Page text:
The dog that did not bark

By Graham Chapman | 21 June 2016

One of life's mysteries is how the cuts to local government spending and more importantly the way they have been distributed have been subject to so little scrutiny, or so little indignation and so little transparency.

Yet for five years there has been unremitting pressure on local councils in a way that has penalised the worst off.

A correlation between levels of deprivation across local authorities and the level of cuts suffered is a remarkable 0.8.

To quote specific examples, Knowsley, second most deprived council area in England, has lost 33% of its spending power between 2010 and 2017. Wokingham, the least deprived has lost 3%.

The pattern can be repeated for any deprived authority and any well off authority. One of the biggest gainers in the last round was Rutland. One of the biggest losers was again Knowsley.

This policy has taken £ms away from the poor and generally protected the better off, and in real terms the total cuts, excluding the non-funding of pressures, are within the range of those inflicted on the welfare benefits system.

Yet these cuts, and particularly the way they are distributed, have received scant attention. There are probably a number of reasons:

Local government is not seen as exciting news. It just gets on with delivering day-to-day services councils have probably done a good job in protecting their vociferous electorates from most of the effects

Local government spending mainly goes to the disadvantaged and vulnerable who are not in a position to exercise their voice.

Campaigning journalism is more and more being replaced by story-telling which needs heroes and villains. This is not a tale of individual heroes and villains but of un-sensational drip, drip which takes a lot of tracking. It also lacks obvious 'visuals' which make good TV.

Incredulity, that it could be happening in such a discriminatory way, which allows journalists to labelling the raising of the issue as one of political point scoring 'you would say that, wouldn't you'.

Finally there was the shroud provided by the intellectual justification for the Government's approach: that it 'evens out the discrimination perpetrated in favour of the poor areas by the last Labour Government', which I have had put to me a number of times.

This year however, it is different. This year the spending power in a number of poor authorities is now actually lower than in some better off authorities.

For example, the spending power per head in Rutland (148th most deprived, or alternatively 4th richest of the unitary authorities) has now surpassed that of Nottingham (8th most deprived).

So the 'evening out process' has somewhat exceeded its goal and the original justification undermined.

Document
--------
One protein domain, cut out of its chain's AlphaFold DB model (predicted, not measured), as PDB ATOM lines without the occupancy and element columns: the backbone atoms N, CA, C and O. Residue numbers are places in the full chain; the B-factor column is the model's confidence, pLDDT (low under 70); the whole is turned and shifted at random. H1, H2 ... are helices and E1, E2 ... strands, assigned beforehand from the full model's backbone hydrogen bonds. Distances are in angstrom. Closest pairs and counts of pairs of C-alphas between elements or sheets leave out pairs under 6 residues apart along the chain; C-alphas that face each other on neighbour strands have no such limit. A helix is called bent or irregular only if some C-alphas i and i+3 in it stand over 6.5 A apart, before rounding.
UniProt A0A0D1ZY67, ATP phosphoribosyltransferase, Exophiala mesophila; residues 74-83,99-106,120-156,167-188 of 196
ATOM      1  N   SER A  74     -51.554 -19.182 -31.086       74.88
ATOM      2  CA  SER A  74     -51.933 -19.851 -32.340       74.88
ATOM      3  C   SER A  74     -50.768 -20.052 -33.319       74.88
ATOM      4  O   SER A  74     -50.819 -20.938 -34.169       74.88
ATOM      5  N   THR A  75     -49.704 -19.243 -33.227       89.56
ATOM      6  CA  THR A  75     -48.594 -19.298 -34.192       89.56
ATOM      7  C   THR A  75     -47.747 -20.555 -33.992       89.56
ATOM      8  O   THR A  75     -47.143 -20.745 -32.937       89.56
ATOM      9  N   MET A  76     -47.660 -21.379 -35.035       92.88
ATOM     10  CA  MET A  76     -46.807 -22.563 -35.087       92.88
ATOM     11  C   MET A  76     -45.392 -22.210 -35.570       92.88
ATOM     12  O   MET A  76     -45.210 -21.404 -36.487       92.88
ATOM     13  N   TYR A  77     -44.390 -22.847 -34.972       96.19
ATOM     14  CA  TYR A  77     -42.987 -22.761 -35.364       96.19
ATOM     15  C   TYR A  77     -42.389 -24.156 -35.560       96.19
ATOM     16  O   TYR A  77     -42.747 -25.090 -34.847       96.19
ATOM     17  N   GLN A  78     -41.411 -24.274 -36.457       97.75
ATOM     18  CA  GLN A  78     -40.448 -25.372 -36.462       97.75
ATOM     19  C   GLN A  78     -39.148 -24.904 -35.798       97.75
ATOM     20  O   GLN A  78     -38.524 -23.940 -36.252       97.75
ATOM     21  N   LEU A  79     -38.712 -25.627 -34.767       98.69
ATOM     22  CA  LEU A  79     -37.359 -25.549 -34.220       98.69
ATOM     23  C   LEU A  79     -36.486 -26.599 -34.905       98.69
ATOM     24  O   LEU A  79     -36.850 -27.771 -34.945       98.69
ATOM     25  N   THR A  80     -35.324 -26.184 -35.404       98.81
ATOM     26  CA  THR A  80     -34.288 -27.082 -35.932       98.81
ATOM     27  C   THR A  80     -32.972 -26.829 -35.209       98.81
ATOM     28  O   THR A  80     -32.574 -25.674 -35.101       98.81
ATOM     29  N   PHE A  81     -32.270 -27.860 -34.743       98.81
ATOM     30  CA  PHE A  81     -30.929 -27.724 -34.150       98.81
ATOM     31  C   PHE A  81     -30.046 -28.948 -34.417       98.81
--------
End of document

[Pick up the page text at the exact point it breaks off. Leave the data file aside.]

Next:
Moreover, this year the underlying process of incessant cuts has begun to hit even Conservative authorities, many of whom have succumbed to the short term fixes offered by Eric Pickles' council tax freeze schemes, and who now find themselves in difficulty.

Nor has the reaction of the Government been that of previous years. It has suddenly decided to listen to pleas from local government. But only parts of it, mainly the shire counties and the outer boroughs. And it has poured munificence upon them in the form of transitional grant.

Surrey got at £24m, followed by Hampshire (£19m), Hertfordshire (£16m), Essex (£14m), West Sussex (£12m), Kent (£11m), Buckinghamshire (£9m) and Oxfordshire (£9m). Kingston on Thames, one of richest boroughs, foolishly froze its council tax last year but got 1.3m transitional grant this year - 80% of the beneficiaries are conservative controlled.

So a number of questions need to be asked: not least what was the basis for the distribution and the model used.

The original reply to my FOI inquiry received a response from the Department for Communities and Local Government that there would be a delay to examine whether the release of the information 'was in the public interest' and the final response failed to provide the detailed spreadsheet allowing a proper assessment of the calculation, though a formula was provided.

A further request for the spreadsheet has now been refused absolutely, as has a request for any correspondence relating to the request on the somewhat ridiculous grounds that 'the public interest served by disclosure of the information would be minimal beyond a small number of interested parties.

We will be appealing because first, it is usual for other parts of the settlement to be accompanied by a spreadsheet, and second only with the spreadsheet can a proper assessment be made.

The Government is patently prevaricating. But the more it does so, the more suspicions increase, that not only the dog is not barking, but that it is being deliberately muzzled.

Graham Chapman is deputy leader of Nottingham City Council

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